Housing market builds in area

Published 9:19 pm Tuesday, June 1, 2010

Suffolk’s housing market experienced a slight boom in the past few months, which local builders are attributing to a variety of causes.

Increased confidence in the housing market and a valuable homebuyers’ tax credit spurred an 83-percent increase in building permits in the first quarter of 2010, compared to the same period last year, developers agree.

“I absolutely think that the surge in new home activity has to do with the tax credit and the fact that it was expiring,” said Ginny Cross, sales and marketing manager for Ashdon Builders, which is developing the Orchard Cove community near Interstate 664. “We saw surges to meet that deadline.”

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According to a market report prepared by Suffolk-based Residential DataBank, 119 building permits were issued in the first three months of 2010, compared to 65 for the same period in 2009. Sales were also up slightly, to 101 in 2010 from 92 in 2009. Closings, however, went down, to 47 this year from 65 last year.

The homebuyer tax credits, $8,000 for first-time buyers and $6,500 for repeat homebuyers, have now expired, except for buyers who were under contract by April 30. Still, builders began working months in advance to ensure they had inventory to sell to people looking to take advantage of the credit, said Sindy Clifton, senior vice president with Lawson Homes, which is developing October at Fairdowns in Suffolk.

“Certainly, we’ve started more homes in the last quarter than we had in the quarter previously because of the tax credit situation,” Clifton said. “We wanted to ensure we meet any demand that might occur because of that.”

The decline in closings also could be attributed to the tax credit, said Terry Gearhart, vice president for sales and marketing of Terry Peterson Residential Companies, the developer of the King’s Fork Farm community.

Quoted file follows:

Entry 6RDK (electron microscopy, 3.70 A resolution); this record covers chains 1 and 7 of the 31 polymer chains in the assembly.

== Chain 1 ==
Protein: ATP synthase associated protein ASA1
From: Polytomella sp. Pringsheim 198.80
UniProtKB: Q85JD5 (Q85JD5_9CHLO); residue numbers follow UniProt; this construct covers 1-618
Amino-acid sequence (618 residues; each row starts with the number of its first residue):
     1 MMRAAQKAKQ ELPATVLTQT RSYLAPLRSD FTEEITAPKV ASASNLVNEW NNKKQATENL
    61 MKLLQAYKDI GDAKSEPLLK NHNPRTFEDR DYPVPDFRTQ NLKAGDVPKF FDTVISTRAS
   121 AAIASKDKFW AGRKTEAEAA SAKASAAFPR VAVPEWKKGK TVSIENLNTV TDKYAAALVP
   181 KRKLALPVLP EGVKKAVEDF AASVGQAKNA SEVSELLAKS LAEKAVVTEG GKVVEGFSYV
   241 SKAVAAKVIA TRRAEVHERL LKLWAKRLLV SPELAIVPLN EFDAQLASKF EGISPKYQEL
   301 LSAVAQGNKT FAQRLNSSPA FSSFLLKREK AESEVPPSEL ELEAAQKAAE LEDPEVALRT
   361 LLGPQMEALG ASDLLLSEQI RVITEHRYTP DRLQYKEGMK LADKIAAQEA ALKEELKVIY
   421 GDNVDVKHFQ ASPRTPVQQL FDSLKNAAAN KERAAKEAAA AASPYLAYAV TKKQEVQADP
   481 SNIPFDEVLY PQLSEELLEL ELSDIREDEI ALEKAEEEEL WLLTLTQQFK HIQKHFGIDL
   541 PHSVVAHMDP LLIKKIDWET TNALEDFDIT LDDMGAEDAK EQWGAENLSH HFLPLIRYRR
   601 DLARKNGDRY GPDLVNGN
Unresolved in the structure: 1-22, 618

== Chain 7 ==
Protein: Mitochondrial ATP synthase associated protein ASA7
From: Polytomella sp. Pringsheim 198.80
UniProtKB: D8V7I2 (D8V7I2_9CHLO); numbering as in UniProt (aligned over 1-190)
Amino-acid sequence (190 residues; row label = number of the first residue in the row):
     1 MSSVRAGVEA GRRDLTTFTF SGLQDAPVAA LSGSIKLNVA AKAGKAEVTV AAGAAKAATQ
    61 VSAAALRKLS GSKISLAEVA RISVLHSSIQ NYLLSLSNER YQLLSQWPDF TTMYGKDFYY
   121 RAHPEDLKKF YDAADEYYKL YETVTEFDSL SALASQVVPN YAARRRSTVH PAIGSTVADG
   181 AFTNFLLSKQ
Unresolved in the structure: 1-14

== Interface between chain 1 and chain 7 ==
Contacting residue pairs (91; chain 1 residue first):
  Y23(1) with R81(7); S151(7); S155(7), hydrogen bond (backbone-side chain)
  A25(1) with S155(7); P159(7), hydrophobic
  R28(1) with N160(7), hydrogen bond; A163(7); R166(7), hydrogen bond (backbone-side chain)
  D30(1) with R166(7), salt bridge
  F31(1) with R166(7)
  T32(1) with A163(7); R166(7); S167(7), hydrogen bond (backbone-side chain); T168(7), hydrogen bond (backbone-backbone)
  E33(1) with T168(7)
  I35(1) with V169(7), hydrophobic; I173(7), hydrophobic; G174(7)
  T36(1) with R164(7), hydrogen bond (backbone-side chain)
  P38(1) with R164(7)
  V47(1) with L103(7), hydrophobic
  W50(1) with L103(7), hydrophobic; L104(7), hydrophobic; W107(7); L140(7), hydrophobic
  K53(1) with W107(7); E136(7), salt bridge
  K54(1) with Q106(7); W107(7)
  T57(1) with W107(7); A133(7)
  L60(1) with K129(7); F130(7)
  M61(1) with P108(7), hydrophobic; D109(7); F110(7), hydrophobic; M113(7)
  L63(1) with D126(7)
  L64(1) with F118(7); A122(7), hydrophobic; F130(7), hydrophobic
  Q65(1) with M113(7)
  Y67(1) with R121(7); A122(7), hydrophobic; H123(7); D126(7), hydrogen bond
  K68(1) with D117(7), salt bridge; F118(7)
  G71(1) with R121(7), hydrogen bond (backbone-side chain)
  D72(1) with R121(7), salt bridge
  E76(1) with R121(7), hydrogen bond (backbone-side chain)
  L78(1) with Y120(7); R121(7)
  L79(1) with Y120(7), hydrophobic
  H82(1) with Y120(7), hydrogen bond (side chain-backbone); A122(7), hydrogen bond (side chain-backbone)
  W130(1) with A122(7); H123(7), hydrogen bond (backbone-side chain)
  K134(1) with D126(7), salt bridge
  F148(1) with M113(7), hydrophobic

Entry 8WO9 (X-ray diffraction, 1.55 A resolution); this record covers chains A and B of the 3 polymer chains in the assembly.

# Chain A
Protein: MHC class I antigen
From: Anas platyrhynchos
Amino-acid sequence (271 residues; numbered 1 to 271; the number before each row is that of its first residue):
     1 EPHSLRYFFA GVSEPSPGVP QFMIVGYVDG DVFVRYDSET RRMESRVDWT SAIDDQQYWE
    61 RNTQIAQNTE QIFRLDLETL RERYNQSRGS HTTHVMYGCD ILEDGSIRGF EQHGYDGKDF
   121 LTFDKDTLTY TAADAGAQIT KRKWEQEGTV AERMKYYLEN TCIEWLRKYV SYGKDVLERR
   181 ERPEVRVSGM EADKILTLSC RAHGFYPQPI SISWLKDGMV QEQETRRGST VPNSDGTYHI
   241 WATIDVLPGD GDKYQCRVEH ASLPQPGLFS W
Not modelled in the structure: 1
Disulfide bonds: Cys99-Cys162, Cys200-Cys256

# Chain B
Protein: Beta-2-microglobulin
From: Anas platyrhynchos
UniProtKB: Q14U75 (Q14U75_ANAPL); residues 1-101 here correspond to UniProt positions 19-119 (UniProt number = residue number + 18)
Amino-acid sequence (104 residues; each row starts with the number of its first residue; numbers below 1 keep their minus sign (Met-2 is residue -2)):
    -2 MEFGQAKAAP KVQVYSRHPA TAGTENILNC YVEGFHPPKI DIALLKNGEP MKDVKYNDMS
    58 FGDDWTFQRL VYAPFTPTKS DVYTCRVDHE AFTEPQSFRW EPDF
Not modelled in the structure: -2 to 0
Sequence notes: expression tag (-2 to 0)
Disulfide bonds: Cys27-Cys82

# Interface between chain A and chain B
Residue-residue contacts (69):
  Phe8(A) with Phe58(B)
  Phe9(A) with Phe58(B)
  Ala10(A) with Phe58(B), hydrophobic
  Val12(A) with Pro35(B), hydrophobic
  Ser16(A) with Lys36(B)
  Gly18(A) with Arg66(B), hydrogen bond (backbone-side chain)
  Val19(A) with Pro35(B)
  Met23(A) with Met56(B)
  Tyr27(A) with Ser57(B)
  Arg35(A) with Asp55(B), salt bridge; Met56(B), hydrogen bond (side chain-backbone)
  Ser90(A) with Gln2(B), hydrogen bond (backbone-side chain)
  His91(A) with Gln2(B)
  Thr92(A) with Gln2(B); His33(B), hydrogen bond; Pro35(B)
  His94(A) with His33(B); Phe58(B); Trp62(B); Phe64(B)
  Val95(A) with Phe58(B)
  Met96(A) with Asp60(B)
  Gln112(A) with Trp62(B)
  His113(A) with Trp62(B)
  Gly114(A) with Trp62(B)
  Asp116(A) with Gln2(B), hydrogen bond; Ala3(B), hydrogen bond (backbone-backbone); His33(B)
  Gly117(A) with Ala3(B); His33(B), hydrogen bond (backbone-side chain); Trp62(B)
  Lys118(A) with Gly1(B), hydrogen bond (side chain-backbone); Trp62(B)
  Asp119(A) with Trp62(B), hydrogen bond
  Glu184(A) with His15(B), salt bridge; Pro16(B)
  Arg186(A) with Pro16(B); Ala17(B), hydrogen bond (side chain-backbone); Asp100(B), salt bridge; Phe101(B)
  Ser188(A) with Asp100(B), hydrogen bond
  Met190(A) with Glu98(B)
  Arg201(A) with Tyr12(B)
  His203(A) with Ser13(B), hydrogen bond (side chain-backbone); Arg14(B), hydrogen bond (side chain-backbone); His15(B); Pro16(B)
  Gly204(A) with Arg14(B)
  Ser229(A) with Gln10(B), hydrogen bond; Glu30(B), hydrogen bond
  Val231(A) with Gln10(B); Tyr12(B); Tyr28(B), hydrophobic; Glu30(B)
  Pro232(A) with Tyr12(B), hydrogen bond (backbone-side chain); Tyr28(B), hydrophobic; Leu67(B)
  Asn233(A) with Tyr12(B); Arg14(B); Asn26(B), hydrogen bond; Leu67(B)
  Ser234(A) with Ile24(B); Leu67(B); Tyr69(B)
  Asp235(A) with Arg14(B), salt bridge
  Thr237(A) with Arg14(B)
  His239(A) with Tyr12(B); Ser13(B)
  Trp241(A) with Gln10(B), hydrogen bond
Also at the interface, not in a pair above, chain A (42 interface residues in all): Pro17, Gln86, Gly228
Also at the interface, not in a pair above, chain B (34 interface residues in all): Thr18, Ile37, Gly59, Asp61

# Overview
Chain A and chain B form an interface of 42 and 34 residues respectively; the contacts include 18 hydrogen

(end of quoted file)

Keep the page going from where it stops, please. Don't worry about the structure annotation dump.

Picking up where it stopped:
Because the tax credit initially was supposed to end Nov. 30 and did not get expanded until very near that date, Gearhart speculated that many buyers who would have entered the market this year did so last year, instead.

“We pulled a lot of people forward in the market,” Gearhart said. “They thought, ‘Why not buy now?’ What happened following that, largely predictable, is that we saw a pretty good relaxation in the market.”

Gearhart also noted the time of year has plenty to do with new home starts.

“There are two major seasons for home sales — in the spring and the fall,” Gearhart said. Three or four months before the season begins, he said, the number of residential building permits typically rises.

The tax credit and other factors influencing builders were a welcome break after several hard years, Gearhart said.

“For three years, our mantra has been ‘Live to fight another day,’” Gearhart said, noting that the typical housing market cycle is three years down and five years up. “This particular downturn has exceeded that … but I think we have turned the corner, and we’re seeing small signs of a modest recovery now.”

The market now has slowed down for a while, Clifton said, but it should pick back up soon.

“Traffic historically drops off this time of year,” she said. “Everyone gets busy with school concerts, winding the school year down. That’s a function of the time of year more than anything. Hopefully, we’re going to have a great June.”